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Stadler M. & Kruse P. (1990) Cognitive Systems as Self-Organizing Systems. In: Krohn W., Küppers G. & Nowotny H. (eds.) Selforganization. Portrait of a scientific revolution. Kluwer, Dordrecht: 181–193. https://cepa.info/2751
Excerpt: The theory of self-organization is beginning to penetrate into the entire spectrum of scientific disciplines. The initial ideas that led to self-organization theory can be traced back into the historical tradition of the social and natural sciences. The theory of self-organization in a narrower sense, however, is usually said to have begun with the works of Manfred Eigen, Heinz von Foerster, Ernst von Glasersfeld, Hermann Haken, Humberto Maturana and Ilja Prigogine. If one considers these works as the basis, two main conceptual points of reciprocal causal relationship may be distinguished: the emphasis on the purely theoretical, system-related aspect and the emphasis on the epistemological aspect of self-organization. The latter emphasis is necessarily made when the idea of an autonomous creation of order is applied to the area of cognition. Every experienced or reconstructed reality, according to this view, is considered to be the result of a self-referential attribution of meaning and thus constructed in a radical sense. This epistemological consequence reacts upon all approaches of the theory of self-organization in a theoretical recourse. In the following this general epistemological consequence will not be our main focus of interest. Instead, we would like to outline the special significance the idea of autonomous order formation may have for the concrete psychological investigation of the functioning of cognitive systems. Arguing first that self-organization theory is a possible answer to a basic problem of psychology and second that this theoretical approach has a long, well-elaborated but nevertheless nearly forgotten tradition in gestalt psychology, we will point out some methodological consequences of the self-organization concept for psychological experimentation. In the last part of our contribution some already performed experiments will be demonstrated to illustrate the theoretical conclusions.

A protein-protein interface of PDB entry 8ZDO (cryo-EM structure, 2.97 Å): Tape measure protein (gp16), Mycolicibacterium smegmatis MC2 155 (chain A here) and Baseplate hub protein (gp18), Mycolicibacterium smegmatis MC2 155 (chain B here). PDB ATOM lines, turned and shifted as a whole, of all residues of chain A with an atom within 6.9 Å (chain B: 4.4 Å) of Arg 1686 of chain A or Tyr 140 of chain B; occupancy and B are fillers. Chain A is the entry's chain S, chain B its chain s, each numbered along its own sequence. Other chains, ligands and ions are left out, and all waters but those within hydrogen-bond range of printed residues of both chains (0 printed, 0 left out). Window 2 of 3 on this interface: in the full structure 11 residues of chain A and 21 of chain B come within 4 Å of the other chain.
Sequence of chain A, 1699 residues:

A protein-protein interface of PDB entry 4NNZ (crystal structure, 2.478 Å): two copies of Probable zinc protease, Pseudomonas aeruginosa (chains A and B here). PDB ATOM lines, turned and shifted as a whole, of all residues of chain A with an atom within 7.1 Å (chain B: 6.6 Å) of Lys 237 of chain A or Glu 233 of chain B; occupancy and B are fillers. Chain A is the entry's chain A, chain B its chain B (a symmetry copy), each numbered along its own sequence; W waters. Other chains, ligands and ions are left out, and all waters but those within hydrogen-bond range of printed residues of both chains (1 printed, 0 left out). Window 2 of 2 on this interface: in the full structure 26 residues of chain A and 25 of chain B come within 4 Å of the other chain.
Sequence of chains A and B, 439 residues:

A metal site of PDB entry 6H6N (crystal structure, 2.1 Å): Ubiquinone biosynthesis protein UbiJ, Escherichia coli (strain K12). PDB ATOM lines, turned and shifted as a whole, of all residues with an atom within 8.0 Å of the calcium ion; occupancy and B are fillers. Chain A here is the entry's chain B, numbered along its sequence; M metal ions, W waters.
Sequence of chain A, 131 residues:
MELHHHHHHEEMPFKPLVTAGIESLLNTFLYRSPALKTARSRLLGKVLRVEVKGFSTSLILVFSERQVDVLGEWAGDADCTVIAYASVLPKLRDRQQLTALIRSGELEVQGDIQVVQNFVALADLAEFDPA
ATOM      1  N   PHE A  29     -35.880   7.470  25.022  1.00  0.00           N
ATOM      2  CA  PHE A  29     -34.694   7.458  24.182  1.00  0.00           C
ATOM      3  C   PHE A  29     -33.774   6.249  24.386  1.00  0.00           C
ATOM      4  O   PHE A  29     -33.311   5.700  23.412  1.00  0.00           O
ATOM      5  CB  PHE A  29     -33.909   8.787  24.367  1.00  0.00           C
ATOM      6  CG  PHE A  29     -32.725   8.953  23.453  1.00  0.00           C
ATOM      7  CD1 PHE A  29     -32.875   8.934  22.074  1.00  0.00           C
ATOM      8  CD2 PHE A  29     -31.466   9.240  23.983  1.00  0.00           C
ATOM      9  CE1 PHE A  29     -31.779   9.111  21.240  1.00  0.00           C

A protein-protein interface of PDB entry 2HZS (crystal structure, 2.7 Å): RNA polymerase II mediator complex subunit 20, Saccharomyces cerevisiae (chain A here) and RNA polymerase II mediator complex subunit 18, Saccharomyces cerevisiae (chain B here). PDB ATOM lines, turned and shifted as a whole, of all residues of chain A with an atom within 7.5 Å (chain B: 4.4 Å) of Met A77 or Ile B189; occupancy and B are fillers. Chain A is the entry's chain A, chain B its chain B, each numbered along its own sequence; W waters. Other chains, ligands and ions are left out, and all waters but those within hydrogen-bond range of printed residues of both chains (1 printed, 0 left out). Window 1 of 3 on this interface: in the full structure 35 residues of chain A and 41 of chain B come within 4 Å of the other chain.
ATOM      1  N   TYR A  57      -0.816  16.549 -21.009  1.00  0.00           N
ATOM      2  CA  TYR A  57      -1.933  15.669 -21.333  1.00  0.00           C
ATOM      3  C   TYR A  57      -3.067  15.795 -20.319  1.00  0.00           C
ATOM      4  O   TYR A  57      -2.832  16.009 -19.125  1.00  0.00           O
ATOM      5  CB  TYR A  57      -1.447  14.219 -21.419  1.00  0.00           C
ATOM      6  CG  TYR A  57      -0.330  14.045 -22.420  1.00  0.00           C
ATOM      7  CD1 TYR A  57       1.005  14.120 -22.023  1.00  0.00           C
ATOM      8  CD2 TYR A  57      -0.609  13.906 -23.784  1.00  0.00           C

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Stadler M. & Kruse P. (2004) Appearance of structure and emergence of meaning in the visual system. In: Carsetti A. (ed.) Seeing, thinking and knowing. Springer, Dordrecht: 293–306. https://cepa.info/5217